The DOL is mandating a union-favoring project labor agreement (PLA) on the Job Corps Center.  Created by unions as a way to circumvent the free market and regain lost market share, a PLA typically requires contractors to replace most or all of their existing workforce with unfamiliar union labor, follow archaic and inefficient union work rules, and pay into underfunded union pension and benefit plans if they want to win contracts.

New Hampshire’s skilled nonunion workers are forced to accept unwanted union representation and pay union dues, yet they will forfeit benefits paid into union pension and benefit plans during the life of the project unless they join a union and become vested in these plans. 

Such humbuggery has the effect of discouraging competition from New Hampshire’s qualified contractors and their local employees.

Reduced competition coupled with costly union red tape needlessly increases construction costs.  Studies by the Beacon Hill Institute in Boston indicate projects subject to prevailing wage laws built with government mandated PLAs are 12 percent and 18 percent more expensive compared to similar non-PLA projects subject to government-determined wage and benefit rates. The research comes as no surprise to anyone familiar with Boston’s Big Dig boondoggle, which was built with a PLA mandate.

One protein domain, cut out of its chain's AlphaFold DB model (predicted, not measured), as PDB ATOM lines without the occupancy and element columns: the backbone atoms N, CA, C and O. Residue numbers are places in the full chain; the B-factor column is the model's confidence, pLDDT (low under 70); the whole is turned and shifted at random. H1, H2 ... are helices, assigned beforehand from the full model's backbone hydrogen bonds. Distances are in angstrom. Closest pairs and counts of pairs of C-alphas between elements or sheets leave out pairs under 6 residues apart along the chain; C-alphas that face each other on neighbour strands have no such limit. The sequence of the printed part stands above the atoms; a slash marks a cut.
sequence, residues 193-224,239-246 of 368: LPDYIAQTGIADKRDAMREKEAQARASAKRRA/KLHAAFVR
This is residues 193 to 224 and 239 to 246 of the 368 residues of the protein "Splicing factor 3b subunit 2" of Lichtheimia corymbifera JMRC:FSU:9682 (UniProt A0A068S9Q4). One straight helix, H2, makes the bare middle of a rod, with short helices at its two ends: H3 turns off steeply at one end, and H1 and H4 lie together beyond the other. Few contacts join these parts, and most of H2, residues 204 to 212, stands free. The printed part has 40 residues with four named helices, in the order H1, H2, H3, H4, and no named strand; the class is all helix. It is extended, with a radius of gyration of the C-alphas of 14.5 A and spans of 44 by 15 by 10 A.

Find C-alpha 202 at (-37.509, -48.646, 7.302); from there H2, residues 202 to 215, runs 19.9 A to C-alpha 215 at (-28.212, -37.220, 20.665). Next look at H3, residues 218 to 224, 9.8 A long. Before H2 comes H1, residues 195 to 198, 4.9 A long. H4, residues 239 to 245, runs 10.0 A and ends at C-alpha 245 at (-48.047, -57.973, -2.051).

In short, government-mandated PLAs are a gift to Big Labor at the expense of taxpayers and New Hampshire construction businesses and tradespeople.

If this controversy has the disappointing familiarity of a re-gifted fruitcake, it is because the DOL tried to mandate a PLA on the Job Corps Center in 2009.  In the face of such blatant discrimination, a brave contractor, North Branch Construction of Concord, filed a bid protest against the DOL’s anti-competitive PLA. Instead of proceeding with PLA-free construction subject to fair and open competition – which would result in badly needed local job creation – the DOL canceled the project.

Not to be deterred, the DOL retained the services of a consultant, Hill International, to prepare a report justifying and defending a PLA requirement. The report cost taxpayers $130,000. It was the second PLA report Hill International prepared for the DOL. The first report, which trumpeted the alleged benefits of PLAs on federal construction projects, cost taxpayers $300,000. The latest report is so shoddy and full of pro-PLA bias, taxpayers will wish it came with a gift receipt.

The DOL and the federal government’s discriminatory policy is the product of an executive order signed by President Obama just a few days after moving into the White House in 2009. The measure encourages federal agencies to mandate PLAs on a case-by-case basis on large federal construction projects exceeding $25 million in total cost.